top of page
  • Writer's pictureSylvain Tornare

Will Synthetic Fuel Save The Combustion Engine?

Although electric power has emerged as the solution chosen by European governments for the future of automobiles, attractive alternatives are coming onto the market. Synthetic fuels, also known as E-Fuels, are one of them and could save combustion engines after the 2035 deadline...

Carequest Swiss car broker_Oil wells

The marketing of cars with combustion engines will be banned from 2035 in Europe. However, many manufacturers have invested in the development of synthetic fuels that should allow combustion engines to be used without emitting CO2. But is this a good solution?

What are synthetic fuels?

Synthetic fuels are not a new concept. However, the complexity and high costs of production have prevented their commercialisation. Synthetic fuels are produced from hydrocarbon molecules. These are obtained by separating atoms of hydrogen from those of oxygen in water molecules through electrolysis. The hydrogen is then mixed with CO2, creating methanol, and thus the desired fuel.

Is it sustainable?


The process described above requires a lot of electricity. The ecological impact depends mainly on the origin of the electricity used. The greener the production, the greener the fuel.

Synthetic fuels are more environmentally friendly than traditional fuels because they emit less CO2. When an engine burns unleaded or diesel, it emits various gases, including CO2. Synthetic gasoline producers use CO2 from the air to create their fuel. Once the synthetic petrol is burnt by the engine, the amount of CO2 released into the air is approximately the same as that captured during production. Overall, the savings are expected to be between 40% and 90% according to the latest studies.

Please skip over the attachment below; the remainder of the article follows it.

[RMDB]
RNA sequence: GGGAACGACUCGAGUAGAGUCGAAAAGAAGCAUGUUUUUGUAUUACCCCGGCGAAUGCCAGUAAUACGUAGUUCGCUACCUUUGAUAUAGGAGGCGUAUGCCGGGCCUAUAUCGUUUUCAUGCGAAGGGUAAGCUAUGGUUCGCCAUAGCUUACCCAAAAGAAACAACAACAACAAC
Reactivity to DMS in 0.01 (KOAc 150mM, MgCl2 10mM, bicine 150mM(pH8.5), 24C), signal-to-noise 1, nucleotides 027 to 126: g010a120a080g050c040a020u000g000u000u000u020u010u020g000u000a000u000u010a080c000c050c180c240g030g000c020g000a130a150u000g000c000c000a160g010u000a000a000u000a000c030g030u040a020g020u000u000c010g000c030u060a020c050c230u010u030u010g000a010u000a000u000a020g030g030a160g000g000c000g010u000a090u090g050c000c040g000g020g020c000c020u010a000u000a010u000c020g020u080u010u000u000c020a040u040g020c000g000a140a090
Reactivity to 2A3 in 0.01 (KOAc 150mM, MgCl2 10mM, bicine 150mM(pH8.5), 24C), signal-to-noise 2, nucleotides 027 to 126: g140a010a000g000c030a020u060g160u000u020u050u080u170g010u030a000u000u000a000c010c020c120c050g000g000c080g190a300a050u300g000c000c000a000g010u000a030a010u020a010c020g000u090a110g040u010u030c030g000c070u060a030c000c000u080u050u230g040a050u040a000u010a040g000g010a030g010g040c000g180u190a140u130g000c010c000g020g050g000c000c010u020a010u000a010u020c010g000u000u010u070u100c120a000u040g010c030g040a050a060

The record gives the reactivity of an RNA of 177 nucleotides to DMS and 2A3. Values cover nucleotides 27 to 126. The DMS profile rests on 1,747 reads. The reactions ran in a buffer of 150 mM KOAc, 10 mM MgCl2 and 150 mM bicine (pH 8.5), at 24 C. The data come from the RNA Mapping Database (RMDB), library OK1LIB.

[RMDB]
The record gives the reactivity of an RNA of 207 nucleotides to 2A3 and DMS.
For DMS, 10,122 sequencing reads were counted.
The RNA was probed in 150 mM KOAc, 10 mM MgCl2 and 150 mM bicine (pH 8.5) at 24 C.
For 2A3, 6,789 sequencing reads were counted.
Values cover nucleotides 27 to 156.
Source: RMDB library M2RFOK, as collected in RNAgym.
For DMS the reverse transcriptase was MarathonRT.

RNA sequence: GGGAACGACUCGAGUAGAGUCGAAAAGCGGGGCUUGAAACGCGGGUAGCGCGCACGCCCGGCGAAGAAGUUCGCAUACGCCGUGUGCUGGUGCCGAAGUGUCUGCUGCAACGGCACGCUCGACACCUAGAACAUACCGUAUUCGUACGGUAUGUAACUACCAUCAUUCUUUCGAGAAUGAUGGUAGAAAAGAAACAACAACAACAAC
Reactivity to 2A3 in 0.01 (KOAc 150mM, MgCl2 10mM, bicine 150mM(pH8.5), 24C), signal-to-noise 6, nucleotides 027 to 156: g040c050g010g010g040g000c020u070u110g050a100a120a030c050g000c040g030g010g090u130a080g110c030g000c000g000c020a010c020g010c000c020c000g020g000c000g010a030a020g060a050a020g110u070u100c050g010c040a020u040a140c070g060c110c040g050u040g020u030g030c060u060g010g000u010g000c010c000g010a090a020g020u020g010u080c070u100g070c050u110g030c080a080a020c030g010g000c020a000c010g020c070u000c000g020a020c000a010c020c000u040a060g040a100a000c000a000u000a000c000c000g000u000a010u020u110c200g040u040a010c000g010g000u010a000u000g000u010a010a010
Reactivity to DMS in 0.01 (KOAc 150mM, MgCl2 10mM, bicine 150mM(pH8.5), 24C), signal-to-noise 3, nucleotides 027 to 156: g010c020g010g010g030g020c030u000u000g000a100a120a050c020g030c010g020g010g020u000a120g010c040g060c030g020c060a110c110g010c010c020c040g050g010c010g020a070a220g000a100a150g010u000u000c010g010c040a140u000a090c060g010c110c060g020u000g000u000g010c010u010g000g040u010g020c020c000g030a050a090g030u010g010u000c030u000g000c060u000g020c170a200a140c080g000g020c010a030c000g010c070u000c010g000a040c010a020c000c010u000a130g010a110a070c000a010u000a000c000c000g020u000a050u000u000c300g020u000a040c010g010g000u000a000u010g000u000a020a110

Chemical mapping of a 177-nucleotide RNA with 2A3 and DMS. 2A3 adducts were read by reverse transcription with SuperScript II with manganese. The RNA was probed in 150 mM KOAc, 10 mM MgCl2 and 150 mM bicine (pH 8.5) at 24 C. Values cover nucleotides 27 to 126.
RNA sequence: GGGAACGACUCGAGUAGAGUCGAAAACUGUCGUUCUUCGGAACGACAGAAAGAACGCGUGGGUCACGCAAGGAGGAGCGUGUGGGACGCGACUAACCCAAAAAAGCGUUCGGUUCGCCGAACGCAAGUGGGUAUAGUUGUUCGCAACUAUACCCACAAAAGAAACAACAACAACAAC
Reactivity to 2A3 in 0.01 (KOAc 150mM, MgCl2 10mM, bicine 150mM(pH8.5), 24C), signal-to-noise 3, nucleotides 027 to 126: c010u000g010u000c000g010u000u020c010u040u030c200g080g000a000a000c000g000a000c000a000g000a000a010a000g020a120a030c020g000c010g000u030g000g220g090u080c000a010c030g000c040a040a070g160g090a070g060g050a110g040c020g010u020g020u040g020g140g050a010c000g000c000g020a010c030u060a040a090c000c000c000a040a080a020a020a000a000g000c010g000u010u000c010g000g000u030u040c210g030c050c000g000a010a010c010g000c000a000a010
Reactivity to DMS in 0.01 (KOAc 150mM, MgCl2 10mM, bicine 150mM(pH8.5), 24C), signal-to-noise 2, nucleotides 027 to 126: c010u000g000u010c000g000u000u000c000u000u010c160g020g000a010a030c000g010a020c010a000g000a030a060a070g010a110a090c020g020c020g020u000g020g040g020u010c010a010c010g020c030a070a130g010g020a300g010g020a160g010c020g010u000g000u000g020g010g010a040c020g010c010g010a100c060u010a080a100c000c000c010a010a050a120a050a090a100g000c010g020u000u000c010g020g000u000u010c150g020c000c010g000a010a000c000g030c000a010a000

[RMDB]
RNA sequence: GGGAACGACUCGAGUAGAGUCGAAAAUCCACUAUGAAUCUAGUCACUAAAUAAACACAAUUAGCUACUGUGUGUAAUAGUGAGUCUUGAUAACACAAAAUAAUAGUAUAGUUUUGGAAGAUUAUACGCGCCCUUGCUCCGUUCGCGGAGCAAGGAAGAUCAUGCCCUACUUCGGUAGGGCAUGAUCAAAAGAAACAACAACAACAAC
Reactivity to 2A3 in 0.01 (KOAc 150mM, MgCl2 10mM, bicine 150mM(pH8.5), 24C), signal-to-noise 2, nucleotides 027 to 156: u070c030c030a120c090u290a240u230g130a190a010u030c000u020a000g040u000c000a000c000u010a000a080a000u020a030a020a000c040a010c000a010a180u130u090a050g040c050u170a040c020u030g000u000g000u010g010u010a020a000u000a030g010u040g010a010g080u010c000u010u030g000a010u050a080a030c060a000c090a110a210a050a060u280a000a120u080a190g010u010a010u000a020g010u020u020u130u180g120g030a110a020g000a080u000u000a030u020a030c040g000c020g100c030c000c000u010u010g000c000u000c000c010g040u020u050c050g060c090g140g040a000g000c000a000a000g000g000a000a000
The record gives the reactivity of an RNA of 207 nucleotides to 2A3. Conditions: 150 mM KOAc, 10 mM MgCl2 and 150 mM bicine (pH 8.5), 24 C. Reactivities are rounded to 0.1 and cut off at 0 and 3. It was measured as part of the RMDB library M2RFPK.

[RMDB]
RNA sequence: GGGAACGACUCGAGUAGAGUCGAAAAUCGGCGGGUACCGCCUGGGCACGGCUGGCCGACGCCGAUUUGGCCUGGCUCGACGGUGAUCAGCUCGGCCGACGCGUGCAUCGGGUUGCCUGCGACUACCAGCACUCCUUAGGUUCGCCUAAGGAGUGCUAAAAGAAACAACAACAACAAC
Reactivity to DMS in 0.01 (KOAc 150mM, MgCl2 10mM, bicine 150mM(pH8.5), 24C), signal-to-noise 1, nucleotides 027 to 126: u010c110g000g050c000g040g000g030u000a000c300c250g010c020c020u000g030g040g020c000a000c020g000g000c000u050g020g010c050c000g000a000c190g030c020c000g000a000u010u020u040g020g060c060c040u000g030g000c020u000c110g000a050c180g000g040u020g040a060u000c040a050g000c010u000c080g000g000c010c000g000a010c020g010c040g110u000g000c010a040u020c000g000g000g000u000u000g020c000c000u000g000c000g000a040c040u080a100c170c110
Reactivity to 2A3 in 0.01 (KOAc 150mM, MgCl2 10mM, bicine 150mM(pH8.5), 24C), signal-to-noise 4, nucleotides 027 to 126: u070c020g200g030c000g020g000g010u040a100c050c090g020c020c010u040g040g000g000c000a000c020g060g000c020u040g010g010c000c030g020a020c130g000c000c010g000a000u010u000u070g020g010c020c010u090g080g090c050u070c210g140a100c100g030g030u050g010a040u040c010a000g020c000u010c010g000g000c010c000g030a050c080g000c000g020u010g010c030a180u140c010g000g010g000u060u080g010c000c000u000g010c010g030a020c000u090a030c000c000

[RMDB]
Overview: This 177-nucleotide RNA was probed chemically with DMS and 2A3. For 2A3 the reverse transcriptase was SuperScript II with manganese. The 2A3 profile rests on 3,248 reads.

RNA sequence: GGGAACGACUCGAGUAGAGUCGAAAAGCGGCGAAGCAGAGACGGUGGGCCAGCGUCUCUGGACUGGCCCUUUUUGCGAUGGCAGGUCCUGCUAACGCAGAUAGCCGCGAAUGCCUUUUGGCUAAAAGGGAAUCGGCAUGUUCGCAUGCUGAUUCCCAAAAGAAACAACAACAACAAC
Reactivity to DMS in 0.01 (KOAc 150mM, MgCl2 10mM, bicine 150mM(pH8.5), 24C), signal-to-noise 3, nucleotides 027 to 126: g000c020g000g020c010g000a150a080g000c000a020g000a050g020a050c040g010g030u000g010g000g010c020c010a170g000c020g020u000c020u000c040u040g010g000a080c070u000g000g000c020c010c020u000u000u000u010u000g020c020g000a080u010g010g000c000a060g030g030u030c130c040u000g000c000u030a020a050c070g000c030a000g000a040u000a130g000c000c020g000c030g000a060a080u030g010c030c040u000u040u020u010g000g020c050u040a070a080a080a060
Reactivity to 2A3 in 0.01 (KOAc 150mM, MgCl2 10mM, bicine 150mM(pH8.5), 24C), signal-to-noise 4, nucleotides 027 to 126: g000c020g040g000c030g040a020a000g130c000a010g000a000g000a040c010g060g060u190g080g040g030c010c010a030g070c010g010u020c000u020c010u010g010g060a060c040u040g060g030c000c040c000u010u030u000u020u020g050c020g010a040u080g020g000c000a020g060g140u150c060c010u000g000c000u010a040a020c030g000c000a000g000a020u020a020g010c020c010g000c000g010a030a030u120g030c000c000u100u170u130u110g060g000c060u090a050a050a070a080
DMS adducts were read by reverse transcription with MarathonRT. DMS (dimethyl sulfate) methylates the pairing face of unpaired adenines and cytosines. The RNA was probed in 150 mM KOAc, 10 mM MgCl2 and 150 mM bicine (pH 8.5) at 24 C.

The most ecological vehicle is the one that already exists. Indeed, the production of a car is a very polluting process. It is therefore greener to keep using an existing car than to replace it with a new one. From this point of view, synthetic fuels have a huge potential, as they work with existing engines. It is not necessary to replace the entire fleet with new vehicles. Moreover, there is no need to build new infrastructure, as the existing petrol stations are perfectly adequate.

Is it the future?

Car market

Synthetic fuels could lead to a revision of the European government's strategy and become an alternative to the electric car.

However, we will have to wait a little longer to see these fuels available at the pump, as their costs are still too high. Production costs are expected to fall to €1 per litre by 2030. Currently, a litre of unleaded costs about 65 cents to produce.


In addition to the public car market, synthetic fuels are also used to make motorsports more environmentally friendly. In addition, the sport serves as a test platform for the development of these fuels. The World Rally Championship (WRC) has been using them since the 2022 season. The same transition should be made in Formula 1 around 2025.


Synthetic fuels give car enthusiasts hope that the production of combustion engines will continue beyond 2035. Overall, their environmental footprint is better than that of current fuels, but it depends highly on the origin of the electricity used. The overall ecological footprint appears comparable to that of electric cars but without the need to renew the car fleet. For the time being, these fuels are reserved for motorsports because of their high cost, but they could become available at the pump within a few years.


Sources - text


bottom of page